CAC and our partner Slum Soccer gave this small group of women a chance to speak honestly about their reality. After our three day program a girl Slum Soccer coach named Shrutika and I had a conversation with the girls who attended. They admitted to disagreeing with the system in place, but did not have the courage to challenge their parents or community. Speaking out is scary and potentially extremely dangerous. One suggestion we had for them was to share with their parents what they did and talked about at training that day. It is not much, but it is a start. Shrutika is a role model because she is a lady who successfully questions the norm daily, and always pushes for change through coaching. These girls wish for change, and CAC and Slum Soccer are organizations that provide tools to enact it.


  • Crying is Cool

    November 18th 2016. CAC Global Citizen Alicia Calcagni wrote about gender stereotypes in Malda, India with Slum Soccer.

    When was the last time you cried? If you’re a man then your answer is definitely, “Never.” If you’re a woman then your answer is definitely, “This morning.” This is a common stereotype across our world.

    Last week I was working with a group of 18-22 year old coaches from a village in rural India. We played a game that discussed typical male and female qualities. I introduced it by asking the group to define four characteristics of a man. They shouted, “strong, angry, and happy.” After struggling to determine a fourth, in between giggles, a young man offered “crying.” You guys get the joke, right? Obviously guys do not cry. However, he stopped giggling when I asked him: “Why don’t boys cry?” “Because we are not girls, we are strong.” I should have guessed that. Then I really challenged him, “Even though you do not cry, do you still feel emotions inside of you?” He nodded slowly, uttering a serious “yes.” I am proud of him for admitting this in a world where the cultural norm is to oppress emotions.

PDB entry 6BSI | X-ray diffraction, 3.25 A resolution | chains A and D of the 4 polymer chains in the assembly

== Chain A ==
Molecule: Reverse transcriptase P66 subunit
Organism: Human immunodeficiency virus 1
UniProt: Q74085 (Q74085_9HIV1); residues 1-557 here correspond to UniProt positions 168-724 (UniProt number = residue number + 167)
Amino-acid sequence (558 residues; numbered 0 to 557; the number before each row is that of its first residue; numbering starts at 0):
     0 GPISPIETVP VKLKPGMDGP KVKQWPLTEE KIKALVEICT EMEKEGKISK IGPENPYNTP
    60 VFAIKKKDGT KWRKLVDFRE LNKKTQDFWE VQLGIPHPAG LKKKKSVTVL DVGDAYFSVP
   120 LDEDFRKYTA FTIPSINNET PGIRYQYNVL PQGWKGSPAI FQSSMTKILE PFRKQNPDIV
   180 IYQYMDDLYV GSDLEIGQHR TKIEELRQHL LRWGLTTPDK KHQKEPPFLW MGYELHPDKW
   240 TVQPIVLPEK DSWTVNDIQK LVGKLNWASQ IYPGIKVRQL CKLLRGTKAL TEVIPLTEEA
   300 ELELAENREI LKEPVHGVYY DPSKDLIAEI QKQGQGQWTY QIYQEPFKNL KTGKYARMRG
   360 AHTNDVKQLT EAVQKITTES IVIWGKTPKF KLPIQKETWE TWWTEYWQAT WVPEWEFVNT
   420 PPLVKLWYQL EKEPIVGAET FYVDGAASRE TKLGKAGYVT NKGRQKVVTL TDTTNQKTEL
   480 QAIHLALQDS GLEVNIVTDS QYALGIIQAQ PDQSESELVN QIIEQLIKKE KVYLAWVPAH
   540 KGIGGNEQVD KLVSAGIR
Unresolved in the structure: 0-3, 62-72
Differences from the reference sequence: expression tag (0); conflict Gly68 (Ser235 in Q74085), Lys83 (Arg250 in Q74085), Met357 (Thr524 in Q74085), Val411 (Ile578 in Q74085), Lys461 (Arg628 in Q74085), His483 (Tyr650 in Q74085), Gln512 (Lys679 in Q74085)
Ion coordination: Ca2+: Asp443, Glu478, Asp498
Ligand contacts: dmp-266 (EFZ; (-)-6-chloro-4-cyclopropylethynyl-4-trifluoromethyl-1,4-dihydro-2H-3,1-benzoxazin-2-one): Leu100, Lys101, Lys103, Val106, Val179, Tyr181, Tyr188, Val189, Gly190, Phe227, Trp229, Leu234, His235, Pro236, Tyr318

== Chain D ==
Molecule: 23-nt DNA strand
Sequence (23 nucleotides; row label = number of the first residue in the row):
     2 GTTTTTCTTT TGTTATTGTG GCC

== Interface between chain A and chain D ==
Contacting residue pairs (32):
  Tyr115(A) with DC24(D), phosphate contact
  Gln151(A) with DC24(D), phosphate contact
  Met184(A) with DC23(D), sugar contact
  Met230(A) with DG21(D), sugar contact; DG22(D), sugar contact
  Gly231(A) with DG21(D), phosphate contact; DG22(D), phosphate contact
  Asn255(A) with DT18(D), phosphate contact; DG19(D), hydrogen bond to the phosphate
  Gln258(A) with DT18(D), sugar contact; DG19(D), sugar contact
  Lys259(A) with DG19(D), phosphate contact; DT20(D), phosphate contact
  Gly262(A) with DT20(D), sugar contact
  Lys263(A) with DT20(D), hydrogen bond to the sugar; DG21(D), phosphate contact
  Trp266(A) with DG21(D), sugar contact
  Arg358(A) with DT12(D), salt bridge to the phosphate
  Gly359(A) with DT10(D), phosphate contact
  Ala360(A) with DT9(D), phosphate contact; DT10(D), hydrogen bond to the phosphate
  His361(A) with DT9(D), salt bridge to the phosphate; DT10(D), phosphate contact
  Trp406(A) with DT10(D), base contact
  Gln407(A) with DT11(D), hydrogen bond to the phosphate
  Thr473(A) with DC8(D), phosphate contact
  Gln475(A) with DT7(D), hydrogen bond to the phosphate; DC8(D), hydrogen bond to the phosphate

We continued our discussion and I suggested that boys are strong when they cry. Maybe you can imagine the crowds response. It was an uproar of laughs and “no, no, no!!!!!” It is also important to note that the boy to girl ratio was 15:8, and the men were dominating this conversation. If no one ever questions then boys will always be strong, and girls will always be weak. Will we ever be able to define crying as strong? I have trouble understating why it is normal to suppress emotions, when 1. It is impossible and 2. Everybody feels them. However, now that it is public knowledge that women AND men have feelings why not give crying a try?

  • Life Starts After Your Engineering Degree

    CAC SDL coach Turner Humphries talks about his 2nd week in Nagpur, India with Slum Soccer.